1. Identify the boundary invasion: addressing a boundary invasion appropriately helps reinforce respect for your own personal space as well as that of others. Doing so definitely and graciously role-models that retaliation need not be part of implementing and maintaining personal boundaries.
2. Verbalize calmly and appropriately: “I’m mad I was shoved. . . It’s important to avoid shoving. . .” Save any adult-style personal discussions for your support system. Children’s brains are insufficiently developed to cope with intense adult emotions and should not be subjected to them—it can be frightening.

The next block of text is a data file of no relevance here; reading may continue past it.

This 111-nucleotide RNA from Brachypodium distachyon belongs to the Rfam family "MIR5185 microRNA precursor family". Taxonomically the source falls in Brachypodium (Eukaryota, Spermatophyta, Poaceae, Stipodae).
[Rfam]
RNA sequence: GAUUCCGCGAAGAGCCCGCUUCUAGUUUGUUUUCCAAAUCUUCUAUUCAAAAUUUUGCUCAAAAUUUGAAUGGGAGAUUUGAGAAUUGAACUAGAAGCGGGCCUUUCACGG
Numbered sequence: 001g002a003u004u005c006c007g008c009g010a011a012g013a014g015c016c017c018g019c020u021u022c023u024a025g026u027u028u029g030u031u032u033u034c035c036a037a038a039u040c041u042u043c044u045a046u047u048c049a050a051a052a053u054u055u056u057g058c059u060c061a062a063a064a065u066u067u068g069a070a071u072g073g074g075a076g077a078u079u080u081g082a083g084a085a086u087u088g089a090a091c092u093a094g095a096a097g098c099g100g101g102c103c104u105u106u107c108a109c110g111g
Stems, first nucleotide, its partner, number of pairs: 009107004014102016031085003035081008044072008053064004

3. Be congruent: Keep your face calm without a smile while verbalizing the above. Keep your posture somewhat stiff to emphasize this is important. No joking, etc.
4. Exhibit a functional action: Take a couple of deep breaths. Avoid any blame statements. Make it clear that you know what happened, got the information, have addressed it, and now you are letting it go. This helps a child to compare desirable versus undesirable behavior. Now is the time to smile and be gracious. If forgiveness is appropriate and you have worked through that, mention that you choose to forgive the person because you choose to be healthy.